Winter 2007 Newsletter
CONGRESS GIVETH AND CONGRESS TAKETH AWAY:
Charitable Giving Provisions of the Pension Protection Act of 2006
by Katherine E. Ramsey
Hunton & Williams LLP
“Real charity doesn’t care if it’s tax-deductible or not.” – Dan Bennett
Mr. Bennett may be right, but it is of course essential for professionals to be able to advise their clients properly regarding the deductibility of a charitable gift for income and transfer tax purposes. On August 17, 2006, President Bush signed the Pension Protection Act of 2006 (“PPA”), P.L. 109-280, into law. Among its many provisions are new rules pertaining to the deductibility of certain charitable gifts. This article describes the most significant of these changes. Although many of them are applicable only to gifts made in 2006 or 2007, others are not. Practitioners should be familiar with all of them if they hope to help their clients avoid an unpleasant surprise.
Tax-Free IRA Distributions
A taxpayer who has attained age 70½ (at the time of the gift) may give up to $100,000 per year from his or her individual retirement account (“IRA”) to charity in 2006 or 2007 without having to include the distributed amount in his or her gross income for tax purposes. The distribution counts toward the minimum distribution requirements.
Because the distribution is excluded from income rather than deducted, it does not affect the donor’s ability to make other, deductible charitable gifts subject to the usual percentage limitations. It also does not increase the donor’s income for social security purposes or for applying the itemized deduction floors for medical and miscellaneous expenses. Even donors who do not itemize deductions or whose deductions are subject to phase-out can benefit.
It is important to note that a distribution from a donor’s Roth IRA, SEP, SIMPLE IRA or 401(k) plan is not eligible for the special treatment, nor is one made to a private foundation, supporting organization or donor-advised fund. Furthermore, the donor must be the individual for whose benefit the IRA is maintained (that is, the owner or the owner’s spouse, if he or she has rolled the IRA over into his or her own IRA or elected to treat the deceased spouse’s IRA as his or her own), and the gift must pass directly from the IRA administrator to the charity. Gifts to a split-interest trust or gifts of funds distributed to the taxpayer do not qualify.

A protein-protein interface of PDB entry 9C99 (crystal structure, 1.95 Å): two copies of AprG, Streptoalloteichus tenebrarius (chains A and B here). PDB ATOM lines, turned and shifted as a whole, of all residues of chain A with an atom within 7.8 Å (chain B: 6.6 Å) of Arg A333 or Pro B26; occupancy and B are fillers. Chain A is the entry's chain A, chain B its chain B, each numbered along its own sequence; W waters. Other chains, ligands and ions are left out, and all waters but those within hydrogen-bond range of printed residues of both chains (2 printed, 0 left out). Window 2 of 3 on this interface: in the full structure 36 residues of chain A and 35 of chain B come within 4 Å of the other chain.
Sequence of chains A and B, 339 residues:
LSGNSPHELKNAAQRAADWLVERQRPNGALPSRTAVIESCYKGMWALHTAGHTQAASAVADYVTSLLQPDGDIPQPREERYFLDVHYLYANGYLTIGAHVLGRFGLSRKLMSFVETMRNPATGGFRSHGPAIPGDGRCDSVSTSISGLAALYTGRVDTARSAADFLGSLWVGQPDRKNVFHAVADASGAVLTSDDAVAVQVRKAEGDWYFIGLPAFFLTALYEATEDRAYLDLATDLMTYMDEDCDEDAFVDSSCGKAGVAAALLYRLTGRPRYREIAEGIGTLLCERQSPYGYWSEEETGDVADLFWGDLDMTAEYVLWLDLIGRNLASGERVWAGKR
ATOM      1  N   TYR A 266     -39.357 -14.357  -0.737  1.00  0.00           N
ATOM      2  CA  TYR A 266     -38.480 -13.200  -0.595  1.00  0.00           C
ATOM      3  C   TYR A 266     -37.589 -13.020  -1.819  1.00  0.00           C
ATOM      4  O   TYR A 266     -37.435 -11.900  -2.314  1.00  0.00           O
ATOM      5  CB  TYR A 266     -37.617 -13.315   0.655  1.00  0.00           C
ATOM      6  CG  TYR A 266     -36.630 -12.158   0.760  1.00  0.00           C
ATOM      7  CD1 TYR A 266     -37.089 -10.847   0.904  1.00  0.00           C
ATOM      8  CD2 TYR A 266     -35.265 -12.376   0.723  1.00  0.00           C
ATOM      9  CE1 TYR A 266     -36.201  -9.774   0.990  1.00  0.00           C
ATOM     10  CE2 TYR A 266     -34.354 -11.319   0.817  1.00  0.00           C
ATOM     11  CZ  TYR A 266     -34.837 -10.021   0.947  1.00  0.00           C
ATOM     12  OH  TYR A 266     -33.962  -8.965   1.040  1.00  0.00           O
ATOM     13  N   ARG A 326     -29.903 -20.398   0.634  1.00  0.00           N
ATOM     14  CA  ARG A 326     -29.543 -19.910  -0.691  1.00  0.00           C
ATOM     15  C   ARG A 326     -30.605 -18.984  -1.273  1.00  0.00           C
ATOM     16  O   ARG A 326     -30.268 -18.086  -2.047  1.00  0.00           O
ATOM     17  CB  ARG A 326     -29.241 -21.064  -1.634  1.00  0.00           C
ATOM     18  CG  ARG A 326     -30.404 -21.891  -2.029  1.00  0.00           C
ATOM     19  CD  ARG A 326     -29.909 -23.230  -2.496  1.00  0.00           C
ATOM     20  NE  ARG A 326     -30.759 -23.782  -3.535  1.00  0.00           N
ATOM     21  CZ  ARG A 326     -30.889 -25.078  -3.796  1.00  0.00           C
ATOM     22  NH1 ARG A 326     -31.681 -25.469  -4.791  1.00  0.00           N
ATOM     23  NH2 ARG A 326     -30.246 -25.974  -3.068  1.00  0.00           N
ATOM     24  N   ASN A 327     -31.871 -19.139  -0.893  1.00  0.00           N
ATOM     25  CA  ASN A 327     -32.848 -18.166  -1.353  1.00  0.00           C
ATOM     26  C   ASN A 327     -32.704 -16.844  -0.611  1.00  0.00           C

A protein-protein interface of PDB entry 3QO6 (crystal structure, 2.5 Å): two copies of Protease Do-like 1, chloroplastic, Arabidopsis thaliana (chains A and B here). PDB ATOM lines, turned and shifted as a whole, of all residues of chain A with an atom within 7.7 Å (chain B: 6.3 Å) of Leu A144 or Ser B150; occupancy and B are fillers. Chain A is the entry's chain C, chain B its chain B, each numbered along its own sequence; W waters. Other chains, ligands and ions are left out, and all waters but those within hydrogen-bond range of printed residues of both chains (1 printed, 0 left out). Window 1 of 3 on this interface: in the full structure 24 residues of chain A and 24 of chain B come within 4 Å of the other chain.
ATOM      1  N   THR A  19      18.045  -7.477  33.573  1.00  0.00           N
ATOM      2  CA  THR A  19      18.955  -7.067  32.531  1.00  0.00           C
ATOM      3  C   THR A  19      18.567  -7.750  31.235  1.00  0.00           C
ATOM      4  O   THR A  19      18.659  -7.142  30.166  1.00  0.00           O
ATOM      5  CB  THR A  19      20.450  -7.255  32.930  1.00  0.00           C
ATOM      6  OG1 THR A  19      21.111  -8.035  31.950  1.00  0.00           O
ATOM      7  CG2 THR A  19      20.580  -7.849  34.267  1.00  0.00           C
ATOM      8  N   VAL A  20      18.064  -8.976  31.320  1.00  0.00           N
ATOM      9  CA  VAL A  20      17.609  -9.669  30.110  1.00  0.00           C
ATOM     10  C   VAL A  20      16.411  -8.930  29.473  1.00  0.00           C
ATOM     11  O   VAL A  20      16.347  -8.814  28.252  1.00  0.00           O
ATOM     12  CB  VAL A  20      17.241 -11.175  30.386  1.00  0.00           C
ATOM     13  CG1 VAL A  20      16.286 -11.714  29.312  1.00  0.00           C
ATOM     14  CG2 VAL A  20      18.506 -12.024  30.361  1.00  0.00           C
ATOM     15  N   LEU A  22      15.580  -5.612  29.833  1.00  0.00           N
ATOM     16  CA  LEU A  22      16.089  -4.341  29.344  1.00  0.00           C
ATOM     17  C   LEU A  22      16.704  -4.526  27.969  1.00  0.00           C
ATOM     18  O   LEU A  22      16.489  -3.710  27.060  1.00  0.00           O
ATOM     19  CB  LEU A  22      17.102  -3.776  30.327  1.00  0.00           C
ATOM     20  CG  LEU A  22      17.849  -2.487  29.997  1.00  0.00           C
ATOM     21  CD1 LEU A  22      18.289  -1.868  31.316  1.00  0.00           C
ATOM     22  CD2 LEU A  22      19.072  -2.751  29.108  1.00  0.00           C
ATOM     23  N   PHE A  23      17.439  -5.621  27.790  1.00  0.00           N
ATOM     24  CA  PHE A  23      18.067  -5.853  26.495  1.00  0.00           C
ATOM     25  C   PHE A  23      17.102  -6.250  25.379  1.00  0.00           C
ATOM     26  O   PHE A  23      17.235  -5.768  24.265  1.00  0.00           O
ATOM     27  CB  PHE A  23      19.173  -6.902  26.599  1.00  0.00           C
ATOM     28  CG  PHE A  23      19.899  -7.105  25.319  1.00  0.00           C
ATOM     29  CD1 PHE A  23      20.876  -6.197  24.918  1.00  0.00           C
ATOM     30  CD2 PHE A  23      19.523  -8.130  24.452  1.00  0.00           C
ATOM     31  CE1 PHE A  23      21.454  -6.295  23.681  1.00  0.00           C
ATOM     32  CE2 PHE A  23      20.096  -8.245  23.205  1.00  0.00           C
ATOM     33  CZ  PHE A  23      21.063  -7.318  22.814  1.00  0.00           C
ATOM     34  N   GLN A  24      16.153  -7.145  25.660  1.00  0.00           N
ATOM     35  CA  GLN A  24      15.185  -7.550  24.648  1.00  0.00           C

Also, the entire distribution must be otherwise includible in gross income and deductible under Section 170 of the Internal Revenue Code (the “I.R.C.”), determined without regard to applicable percentage limitations. When applying this requirement in cases where only part of the distribution would normally be included in income under I.R.C. Section 72 (for example, if the donor has previously made non-deductible contributions to the IRA), the entire distribution is generally treated as coming first from the taxable portion.
Lastly, the donor may not receive anything from the charity in exchange for the gift. This restriction prevents a taxpayer from using an excluded distribution to satisfy a binding pledge.
Generally, an individual may deduct charitable gifts of long-term capital gain property (including real estate) to a public charity up to 30% of his or her adjusted gross income (“AGI”), with a five-year carryover period. In the case of corporations, the charitable contribution deduction for all charitable gifts is limited to 10% of the corporation’s taxable income, with a five-year carryover period.
However, for qualified conservation easements made in 2006 or 2007, the PPA allows individuals to deduct the value of the easement up to 50% of AGI. For individuals who are also “qualified farmers or ranchers” for the tax year in which the easement is placed (that is, he or she receives more than one half of his or her gross income for the year from the trade or business of farming), the AGI limit is increased to 100%. If the easement is placed on property that is used in (or available for) agriculture or livestock production, then the 100% AGI limit applies only if the easement requires that it remain available for such use. If the property is used in (or available for) agriculture or livestock production, but the easement does not ensure that it will remain available for that use, then the 50% AGI cap is applied to that donation before the 100% AGI is applied to any other donation. An individual taxpayer may carry forward any unused deduction for up to 15 years.
For example, assume an individual qualified farmer has AGI of $200,000. In 2006, he grants a $150,000 easement on non-agricultural, beachfront property and a $150,000 easement on his farm. Unfortunately, he does not preserve the right to continue farming in the latter case. The $150,000 non-qualifying farm easement is subject to the 50% AGI cap, so only $100,000 of that contribution is deductible for 2006 (the remaining $50,000 carries forward). This allowed $100,000 deduction reduces the total amount deductible under the 100% AGI cap for 2006. Consequently, only $100,000 of the beachfront easement is deductible in 2006 under that provision.